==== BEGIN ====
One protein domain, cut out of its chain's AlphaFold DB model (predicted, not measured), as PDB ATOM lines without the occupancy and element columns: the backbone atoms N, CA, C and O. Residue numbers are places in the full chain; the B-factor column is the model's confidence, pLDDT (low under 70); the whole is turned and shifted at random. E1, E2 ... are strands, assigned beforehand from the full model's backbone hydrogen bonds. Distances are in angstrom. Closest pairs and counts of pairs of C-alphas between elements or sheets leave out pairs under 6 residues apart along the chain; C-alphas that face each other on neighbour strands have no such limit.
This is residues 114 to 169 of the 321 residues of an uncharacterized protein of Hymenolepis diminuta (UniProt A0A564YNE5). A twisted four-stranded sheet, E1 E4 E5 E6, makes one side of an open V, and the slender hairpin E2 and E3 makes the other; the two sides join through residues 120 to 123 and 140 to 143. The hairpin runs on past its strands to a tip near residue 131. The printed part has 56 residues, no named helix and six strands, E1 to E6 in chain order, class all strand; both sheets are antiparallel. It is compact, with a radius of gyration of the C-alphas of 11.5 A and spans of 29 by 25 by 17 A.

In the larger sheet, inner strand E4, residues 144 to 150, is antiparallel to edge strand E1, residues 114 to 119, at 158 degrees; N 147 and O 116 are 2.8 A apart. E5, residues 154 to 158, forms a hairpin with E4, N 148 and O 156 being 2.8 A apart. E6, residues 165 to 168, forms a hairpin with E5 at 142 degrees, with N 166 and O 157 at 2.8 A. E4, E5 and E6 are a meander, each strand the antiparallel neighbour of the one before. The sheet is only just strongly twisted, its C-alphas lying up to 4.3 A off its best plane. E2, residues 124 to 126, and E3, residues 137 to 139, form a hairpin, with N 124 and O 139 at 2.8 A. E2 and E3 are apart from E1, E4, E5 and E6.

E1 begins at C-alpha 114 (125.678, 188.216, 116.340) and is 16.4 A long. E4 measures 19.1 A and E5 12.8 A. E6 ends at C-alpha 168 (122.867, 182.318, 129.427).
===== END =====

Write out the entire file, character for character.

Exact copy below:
One protein domain, cut out of its chain's AlphaFold DB model (predicted, not measured), as PDB ATOM lines without the occupancy and element columns: the backbone atoms N, CA, C and O. Residue numbers are places in the full chain; the B-factor column is the model's confidence, pLDDT (low under 70); the whole is turned and shifted at random. E1, E2 ... are strands, assigned beforehand from the full model's backbone hydrogen bonds. Distances are in angstrom. Closest pairs and counts of pairs of C-alphas between elements or sheets leave out pairs under 6 residues apart along the chain; C-alphas that face each other on neighbour strands have no such limit.
This is residues 114 to 169 of the 321 residues of an uncharacterized protein of Hymenolepis diminuta (UniProt A0A564YNE5). A twisted four-stranded sheet, E1 E4 E5 E6, makes one side of an open V, and the slender hairpin E2 and E3 makes the other; the two sides join through residues 120 to 123 and 140 to 143. The hairpin runs on past its strands to a tip near residue 131. The printed part has 56 residues, no named helix and six strands, E1 to E6 in chain order, class all strand; both sheets are antiparallel. It is compact, with a radius of gyration of the C-alphas of 11.5 A and spans of 29 by 25 by 17 A.

In the larger sheet, inner strand E4, residues 144 to 150, is antiparallel to edge strand E1, residues 114 to 119, at 158 degrees; N 147 and O 116 are 2.8 A apart. E5, residues 154 to 158, forms a hairpin with E4, N 148 and O 156 being 2.8 A apart. E6, residues 165 to 168, forms a hairpin with E5 at 142 degrees, with N 166 and O 157 at 2.8 A. E4, E5 and E6 are a meander, each strand the antiparallel neighbour of the one before. The sheet is only just strongly twisted, its C-alphas lying up to 4.3 A off its best plane. E2, residues 124 to 126, and E3, residues 137 to 139, form a hairpin, with N 124 and O 139 at 2.8 A. E2 and E3 are apart from E1, E4, E5 and E6.

E1 begins at C-alpha 114 (125.678, 188.216, 116.340) and is 16.4 A long. E4 measures 19.1 A and E5 12.8 A. E6 ends at C-alpha 168 (122.867, 182.318, 129.427).